Last week Alan attended a medical conference in Boston, but we were able to slipaway early enough to enjoy a brief trip out to Cape Cod the weekend beforehand. Cape Cod is one of the world’s largest barrier reefs. It looks like a long, sandy boot (almost 560 miles of shoreline) sticking out into the ocean, and although its highest point is only 306 feet above sea level, the Cape shields much of Massachusetts from rough North Atlantic storm waves. There are nearly aquarter of a million year-round residents, but the Cape is teeming with tourists in the summer. However, in the fall, Cape Cod National Park’s 40-miles of beach becomes a paradise for those of us who are restored by tranquility in nature. When we visited, it was cool, clear, and calm… and in fact, stunningly beautiful!We drove straight to Provincetown at the very end tip of the Cape. Provincetown is a tiny little resort of just about 3,000 and is known for upscale tourists, seafood, beaches, harbors, artists, and tolerance of homosexuals (as we noticed and later learned). We enjoyed meandering along the pier, soaking up the crisp morning sunshine and watching the fishermen hauling in their lobster traps and tying up their boats…far below the pier because it was low tide! As it wasalmost lunch time, we asked a friendly fisher woman where to go for the “bestlobster in town” (since there were myriad choices). “The Lobster Pot!” she exclaimed without a moment’s hesitation. Wow! It was every bit as incredible as it looks! 🙂 Afterward, we took a stroll along the neatly manicured streets of thislovely little resort community, still quite alive with tourists and full of interestingboutiques where local artists showcased and sold their wares. And then, later, inthe warmer afternoon breezes, I took a hike along the seaside while my belovedhad an afternoon siesta in the car. At first I was really disappointed, since I’d looked forward to our hiking together and couldn’t believe he’d actually prefer sleep to enjoying the great out of doors (since that was the goal and highpoint of the trip from my standpoint), but then I remembered that while my son Jon and I ate bread and water to save time while traveling the Iberian Peninsula, Alan and Kathy stopped us in our tracks once we met them in Paris, pointing out that some people prefer fine culinary feasts to fine visual feasts! So then, I decided hewasn’t just being a killjoy and a crab, and I let him sleep while he let me hike.To each his own. Live and let live. While I walked, I remembered the fun I’d had years ago camping at Cape Cod with my brother Wolle. We went digging for clams and one afternoon he even fished a baby sun shark out of a tidal pool and we grilled him for our supper! (Very bony, but good otherwise.) Such fun times!All in all, it was a perfectly wonderful day! But, that was last week. As I write, the category 1 Hurricane Sandy is churning her way toward a 700-mile stretch of Northeast coast (including Cape Cod) with 90+ mile-an-hour winds that may collide with an arctic storm moving in from the west, all under a full moon, making the storm surges even more deadly and threatening 50 million people in the most population-dense corridor of our nation. Will you pray with me for mercy and protection for all those at risk?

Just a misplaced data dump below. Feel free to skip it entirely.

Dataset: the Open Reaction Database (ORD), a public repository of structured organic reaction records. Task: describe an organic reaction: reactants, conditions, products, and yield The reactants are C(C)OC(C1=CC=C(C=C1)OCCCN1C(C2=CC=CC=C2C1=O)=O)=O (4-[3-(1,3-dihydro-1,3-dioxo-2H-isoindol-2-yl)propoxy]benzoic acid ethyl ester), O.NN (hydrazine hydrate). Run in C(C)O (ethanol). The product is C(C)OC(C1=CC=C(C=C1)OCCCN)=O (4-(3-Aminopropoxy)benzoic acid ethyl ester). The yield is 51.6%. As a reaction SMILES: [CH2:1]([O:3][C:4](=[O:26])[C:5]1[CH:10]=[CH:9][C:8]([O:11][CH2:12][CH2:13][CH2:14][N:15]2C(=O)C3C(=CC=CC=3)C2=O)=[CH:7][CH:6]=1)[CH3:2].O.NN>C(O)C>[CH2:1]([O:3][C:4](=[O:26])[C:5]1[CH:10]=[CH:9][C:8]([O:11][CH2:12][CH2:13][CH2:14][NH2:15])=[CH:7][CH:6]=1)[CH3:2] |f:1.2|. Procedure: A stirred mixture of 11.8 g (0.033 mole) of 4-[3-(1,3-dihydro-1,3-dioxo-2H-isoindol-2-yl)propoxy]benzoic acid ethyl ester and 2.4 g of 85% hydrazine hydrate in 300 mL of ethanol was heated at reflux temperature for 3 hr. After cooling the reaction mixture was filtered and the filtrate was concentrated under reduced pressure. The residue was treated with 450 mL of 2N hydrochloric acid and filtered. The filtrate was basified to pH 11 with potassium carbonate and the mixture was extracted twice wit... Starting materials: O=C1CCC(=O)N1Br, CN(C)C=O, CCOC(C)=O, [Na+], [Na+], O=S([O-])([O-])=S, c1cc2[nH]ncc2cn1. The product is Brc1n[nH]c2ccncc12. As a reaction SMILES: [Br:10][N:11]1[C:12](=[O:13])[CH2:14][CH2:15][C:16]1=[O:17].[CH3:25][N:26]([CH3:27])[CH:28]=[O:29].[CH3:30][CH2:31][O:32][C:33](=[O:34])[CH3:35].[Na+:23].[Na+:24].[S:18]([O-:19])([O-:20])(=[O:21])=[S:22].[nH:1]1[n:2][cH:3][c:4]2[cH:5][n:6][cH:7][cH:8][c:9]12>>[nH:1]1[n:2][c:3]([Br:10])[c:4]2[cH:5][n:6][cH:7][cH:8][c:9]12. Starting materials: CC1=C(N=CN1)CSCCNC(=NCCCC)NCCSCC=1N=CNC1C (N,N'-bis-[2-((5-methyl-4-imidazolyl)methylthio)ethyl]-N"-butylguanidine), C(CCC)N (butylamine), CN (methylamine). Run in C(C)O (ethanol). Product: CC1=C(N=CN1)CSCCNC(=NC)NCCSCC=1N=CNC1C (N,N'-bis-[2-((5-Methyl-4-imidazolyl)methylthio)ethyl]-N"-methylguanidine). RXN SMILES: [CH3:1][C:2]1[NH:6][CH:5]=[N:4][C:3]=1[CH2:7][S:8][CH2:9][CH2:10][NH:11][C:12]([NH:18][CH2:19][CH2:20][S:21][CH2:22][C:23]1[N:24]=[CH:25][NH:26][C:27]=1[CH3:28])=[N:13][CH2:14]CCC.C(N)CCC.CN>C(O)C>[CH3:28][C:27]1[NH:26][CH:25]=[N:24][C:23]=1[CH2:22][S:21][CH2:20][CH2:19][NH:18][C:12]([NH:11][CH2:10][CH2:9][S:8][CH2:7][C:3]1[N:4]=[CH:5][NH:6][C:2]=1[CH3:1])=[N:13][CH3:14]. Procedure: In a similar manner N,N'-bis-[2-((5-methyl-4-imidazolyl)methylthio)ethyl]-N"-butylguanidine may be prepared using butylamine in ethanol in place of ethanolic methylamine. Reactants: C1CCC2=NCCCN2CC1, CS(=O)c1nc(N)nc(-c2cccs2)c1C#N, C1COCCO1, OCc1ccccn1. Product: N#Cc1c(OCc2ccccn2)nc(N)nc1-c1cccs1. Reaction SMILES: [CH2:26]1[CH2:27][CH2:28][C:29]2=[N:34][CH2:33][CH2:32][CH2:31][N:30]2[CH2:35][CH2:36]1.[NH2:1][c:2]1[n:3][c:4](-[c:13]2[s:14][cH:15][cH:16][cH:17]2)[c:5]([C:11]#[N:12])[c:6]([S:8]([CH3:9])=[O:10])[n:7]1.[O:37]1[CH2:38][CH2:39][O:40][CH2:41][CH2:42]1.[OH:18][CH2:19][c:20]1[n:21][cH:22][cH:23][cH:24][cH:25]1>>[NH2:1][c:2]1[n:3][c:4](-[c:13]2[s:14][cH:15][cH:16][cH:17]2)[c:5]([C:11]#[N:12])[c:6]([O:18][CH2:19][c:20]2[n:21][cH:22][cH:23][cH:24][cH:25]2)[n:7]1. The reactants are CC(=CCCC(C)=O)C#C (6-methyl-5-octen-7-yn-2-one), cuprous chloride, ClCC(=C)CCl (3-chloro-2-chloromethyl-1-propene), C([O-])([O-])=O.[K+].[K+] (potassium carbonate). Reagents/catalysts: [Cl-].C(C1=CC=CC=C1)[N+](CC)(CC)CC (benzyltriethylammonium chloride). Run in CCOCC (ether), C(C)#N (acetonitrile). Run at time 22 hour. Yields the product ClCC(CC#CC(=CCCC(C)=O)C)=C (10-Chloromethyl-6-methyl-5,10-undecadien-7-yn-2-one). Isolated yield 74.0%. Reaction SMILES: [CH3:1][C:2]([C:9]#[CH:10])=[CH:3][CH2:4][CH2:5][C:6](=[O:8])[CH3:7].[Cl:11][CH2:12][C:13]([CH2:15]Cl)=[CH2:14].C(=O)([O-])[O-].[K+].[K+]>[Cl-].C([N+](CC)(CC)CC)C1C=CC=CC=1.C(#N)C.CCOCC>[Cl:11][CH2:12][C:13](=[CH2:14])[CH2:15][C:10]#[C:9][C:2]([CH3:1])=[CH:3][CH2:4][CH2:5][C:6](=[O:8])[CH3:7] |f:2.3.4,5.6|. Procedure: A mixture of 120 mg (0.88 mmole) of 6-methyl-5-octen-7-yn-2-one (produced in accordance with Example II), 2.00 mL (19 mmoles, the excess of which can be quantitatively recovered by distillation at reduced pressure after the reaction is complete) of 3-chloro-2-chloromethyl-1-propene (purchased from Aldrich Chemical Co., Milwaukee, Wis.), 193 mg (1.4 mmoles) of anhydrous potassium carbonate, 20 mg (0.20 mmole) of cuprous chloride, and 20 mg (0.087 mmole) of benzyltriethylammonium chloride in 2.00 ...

“Behold, as the eyes of servants look unto the hand of their masters, and as the eyes of a maiden unto the hand of her mistress; so our eyes wail upon the LORD our God, until he have mercy upon us” (Psalm 123:2).